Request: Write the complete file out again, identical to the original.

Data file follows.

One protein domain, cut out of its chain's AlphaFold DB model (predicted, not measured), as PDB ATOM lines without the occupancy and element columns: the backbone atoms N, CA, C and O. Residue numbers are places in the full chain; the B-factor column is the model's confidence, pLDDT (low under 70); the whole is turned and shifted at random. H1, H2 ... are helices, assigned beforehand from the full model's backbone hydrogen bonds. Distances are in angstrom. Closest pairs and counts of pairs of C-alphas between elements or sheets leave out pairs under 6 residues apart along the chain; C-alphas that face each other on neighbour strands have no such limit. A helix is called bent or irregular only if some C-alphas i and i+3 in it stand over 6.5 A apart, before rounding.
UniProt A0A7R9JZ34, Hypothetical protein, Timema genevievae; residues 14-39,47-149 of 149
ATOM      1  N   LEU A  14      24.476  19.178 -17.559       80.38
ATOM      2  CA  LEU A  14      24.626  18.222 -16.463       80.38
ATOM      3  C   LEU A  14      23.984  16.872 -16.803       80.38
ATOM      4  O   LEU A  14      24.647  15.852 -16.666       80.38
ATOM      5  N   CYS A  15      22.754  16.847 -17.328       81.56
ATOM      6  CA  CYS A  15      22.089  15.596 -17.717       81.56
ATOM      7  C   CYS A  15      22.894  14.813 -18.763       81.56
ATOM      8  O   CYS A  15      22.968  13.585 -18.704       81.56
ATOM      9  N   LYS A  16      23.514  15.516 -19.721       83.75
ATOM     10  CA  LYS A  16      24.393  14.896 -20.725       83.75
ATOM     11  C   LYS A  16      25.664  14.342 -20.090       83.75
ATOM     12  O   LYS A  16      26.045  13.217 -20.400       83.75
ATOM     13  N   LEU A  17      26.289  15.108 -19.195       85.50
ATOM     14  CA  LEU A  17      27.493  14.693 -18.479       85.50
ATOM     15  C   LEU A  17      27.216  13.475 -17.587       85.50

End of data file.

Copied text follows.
One protein domain, cut out of its chain's AlphaFold DB model (predicted, not measured), as PDB ATOM lines without the occupancy and element columns: the backbone atoms N, CA, C and O. Residue numbers are places in the full chain; the B-factor column is the model's confidence, pLDDT (low under 70); the whole is turned and shifted at random. H1, H2 ... are helices, assigned beforehand from the full model's backbone hydrogen bonds. Distances are in angstrom. Closest pairs and counts of pairs of C-alphas between elements or sheets leave out pairs under 6 residues apart along the chain; C-alphas that face each other on neighbour strands have no such limit. A helix is called bent or irregular only if some C-alphas i and i+3 in it stand over 6.5 A apart, before rounding.
UniProt A0A7R9JZ34, Hypothetical protein, Timema genevievae; residues 14-39,47-149 of 149
ATOM      1  N   LEU A  14      24.476  19.178 -17.559       80.38
ATOM      2  CA  LEU A  14      24.626  18.222 -16.463       80.38
ATOM      3  C   LEU A  14      23.984  16.872 -16.803       80.38
ATOM      4  O   LEU A  14      24.647  15.852 -16.666       80.38
ATOM      5  N   CYS A  15      22.754  16.847 -17.328       81.56
ATOM      6  CA  CYS A  15      22.089  15.596 -17.717       81.56
ATOM      7  C   CYS A  15      22.894  14.813 -18.763       81.56
ATOM      8  O   CYS A  15      22.968  13.585 -18.704       81.56
ATOM      9  N   LYS A  16      23.514  15.516 -19.721       83.75
ATOM     10  CA  LYS A  16      24.393  14.896 -20.725       83.75
ATOM     11  C   LYS A  16      25.664  14.342 -20.090       83.75
ATOM     12  O   LYS A  16      26.045  13.217 -20.400       83.75
ATOM     13  N   LEU A  17      26.289  15.108 -19.195       85.50
ATOM     14  CA  LEU A  17      27.493  14.693 -18.479       85.50
ATOM     15  C   LEU A  17      27.216  13.475 -17.587       85.50